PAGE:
We started the following day as those who depart the fair shores of England should; consuming a National Treasure with an erection – a Fry up. (You need to know Stephen Fry to appreciate my reference!) This was followed by a bracing walk on a grey beach and a very kind man in Halfords checking our antifreeze level for us; “You’ll be OK unless you’re going to the Arctic, mate!” he assured us. He didn’t charge – and we even got free coffee and a biscuit for his trouble!
Then we headed Chunnel-wards, feeling fully prepared for a Continental Alpine Climate on our difficult-to-source winter tyres from Berlin, our cooling system confidently replete with ethylene glycol from Halfords and “A lot of tinned food. We’re going skiing for 3 months.” This was in reply to Martin, who X-rayed our van at customs. ” You don’t look old enough to have given up work…” he informed us.
Our preparations were not wasted! On arriving at our stopover in Dole, the local paper reported “Froid Sibérien dans le Haut Jura; -18°C a Saint Pierre!” which is just a couple of miles from Dole. I don’t think that needs translating!
While providing us with good reason to congratulate ourselves on our winter preparations, it was during our trip to The Haut Jura that we first experienced the phenomenon known as “The Paw.”
Lani suddenly discovered that she really enjoys tummy tickles while travelling. So much so that if you stop tickling her tummy, even for a few seconds to attend to your own needs (such as scratching your nose or trying to regain feeling in your tummy-tickling hand!) you would find yourself subjected to “The Paw.”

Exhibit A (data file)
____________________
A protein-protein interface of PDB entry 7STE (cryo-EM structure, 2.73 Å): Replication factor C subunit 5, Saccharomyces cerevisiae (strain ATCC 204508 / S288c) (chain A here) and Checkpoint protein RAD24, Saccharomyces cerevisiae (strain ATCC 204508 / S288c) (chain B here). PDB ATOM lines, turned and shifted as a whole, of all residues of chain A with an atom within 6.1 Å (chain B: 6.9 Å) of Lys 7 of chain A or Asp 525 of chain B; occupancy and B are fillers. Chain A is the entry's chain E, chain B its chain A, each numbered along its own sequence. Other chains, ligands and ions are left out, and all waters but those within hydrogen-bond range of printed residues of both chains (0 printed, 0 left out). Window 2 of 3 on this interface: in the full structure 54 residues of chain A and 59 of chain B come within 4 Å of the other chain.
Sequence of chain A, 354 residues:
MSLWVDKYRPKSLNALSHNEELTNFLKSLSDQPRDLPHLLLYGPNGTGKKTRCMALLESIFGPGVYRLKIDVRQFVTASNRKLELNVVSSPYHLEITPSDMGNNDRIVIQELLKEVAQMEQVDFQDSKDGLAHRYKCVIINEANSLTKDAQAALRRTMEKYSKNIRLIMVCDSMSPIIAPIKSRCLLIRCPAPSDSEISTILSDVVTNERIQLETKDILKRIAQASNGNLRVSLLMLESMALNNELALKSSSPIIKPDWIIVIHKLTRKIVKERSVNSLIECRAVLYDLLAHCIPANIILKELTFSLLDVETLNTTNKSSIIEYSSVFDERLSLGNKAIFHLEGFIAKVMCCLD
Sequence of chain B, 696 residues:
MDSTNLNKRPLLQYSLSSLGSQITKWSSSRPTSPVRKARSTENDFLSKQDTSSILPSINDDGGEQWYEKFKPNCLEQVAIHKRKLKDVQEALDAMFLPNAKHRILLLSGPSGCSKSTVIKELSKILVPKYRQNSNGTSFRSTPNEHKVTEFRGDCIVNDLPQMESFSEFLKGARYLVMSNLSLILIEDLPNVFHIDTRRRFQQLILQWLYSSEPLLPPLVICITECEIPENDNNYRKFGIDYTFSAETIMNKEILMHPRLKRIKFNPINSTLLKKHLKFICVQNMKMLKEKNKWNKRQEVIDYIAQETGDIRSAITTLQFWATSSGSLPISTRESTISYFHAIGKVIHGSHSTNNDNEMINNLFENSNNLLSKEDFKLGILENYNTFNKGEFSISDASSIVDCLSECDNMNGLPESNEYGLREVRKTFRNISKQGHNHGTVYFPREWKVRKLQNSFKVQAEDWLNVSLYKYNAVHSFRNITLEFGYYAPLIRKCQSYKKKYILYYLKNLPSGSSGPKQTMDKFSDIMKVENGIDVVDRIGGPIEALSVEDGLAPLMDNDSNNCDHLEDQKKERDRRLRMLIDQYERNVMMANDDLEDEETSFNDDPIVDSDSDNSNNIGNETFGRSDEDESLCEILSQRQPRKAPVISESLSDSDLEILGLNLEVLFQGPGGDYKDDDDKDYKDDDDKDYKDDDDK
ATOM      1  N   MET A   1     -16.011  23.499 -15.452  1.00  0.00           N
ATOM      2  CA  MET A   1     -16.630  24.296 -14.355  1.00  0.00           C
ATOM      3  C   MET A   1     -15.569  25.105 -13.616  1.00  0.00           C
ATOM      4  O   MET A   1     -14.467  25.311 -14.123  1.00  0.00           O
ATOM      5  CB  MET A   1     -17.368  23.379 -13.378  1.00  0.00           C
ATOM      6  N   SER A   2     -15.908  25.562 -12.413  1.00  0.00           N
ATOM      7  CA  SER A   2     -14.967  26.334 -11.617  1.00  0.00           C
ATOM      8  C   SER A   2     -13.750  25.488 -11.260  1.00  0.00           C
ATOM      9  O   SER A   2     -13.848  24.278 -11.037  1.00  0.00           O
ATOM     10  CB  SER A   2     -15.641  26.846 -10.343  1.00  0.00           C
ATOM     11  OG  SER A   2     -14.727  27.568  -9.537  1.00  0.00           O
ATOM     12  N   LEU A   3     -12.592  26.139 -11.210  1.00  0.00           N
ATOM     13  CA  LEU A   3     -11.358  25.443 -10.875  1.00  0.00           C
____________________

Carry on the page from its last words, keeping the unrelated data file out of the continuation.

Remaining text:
“The Paw” is an impatient series of sharp and insistent scratches, which will continue until satisfactory tummy tickling is resumed. Like a qualified acupuncturist, “The Paw” is very particular about finding the correct location of tickling points. Get it wrong and rest assured that as Lani sits impassive, “The Paw” will be there to correct you, by shoving your hand roughly to a more acceptable position. You must appreciate, after all, that the owner of “The Paw” has just had an epiphany. She has now discovered her true purpose in life – the real reason why she decided to get a human as a pet in the first place!
It did feel like a homecoming to be back in France. I didn’t believe that I would ever say it, but I have missed France and have fallen ever so slightly in love. The uncrowded roads, the open spaces and the sense of freedom that comes from having a whole continent just down the road made me glad to leave our crowded, stressful isle.
The drive to Dole, through bland, agricultural fields was dull and long, however. Long enough to wonder whether Dole is, in fact, HQ of the fruit company Dole; or where they invented DOLING out dosh to the unemployed; or that it is where the Dole Gudbrandsdal horse breed originated. (Yes – I was a horse-mad teenager. I had ‘The Observer’s Book of Horses and Ponies’ – and I knew how to use it!)
Sadly, I hadn’t remembered that Dole Gudbrandsdal is not a French breed; it is actually a Norwegian draught horse. When I checked later on Wikipedia, it illustrated the breed’s description with a picture of a “Dole Gudbrandsdal eating grass” – and that is about as interesting as Dole got (certainly more interesting than Dole’s own entry on Wikipedia!)
We stayed in an Hotel Ibis Budget and, having scouted the area, which was largely ‘industrial estate’, we decided that our best option for dinner was a ready meal for two out of the machine in the foyer! We know how to roll on a Saturday night, those of us who are Livin’ the Dream!
Siberian – I’m not sure, but it snowed enough overnight for us to wonder where in the packed-to-the-gunwales van we had put the windscreen scraper. We used a credit card to de-ice our screen, then tested our brakes in the slippery car park. We praised the grip of our winter tyres, then set off confidently in the wrong direction for Mont Blanc.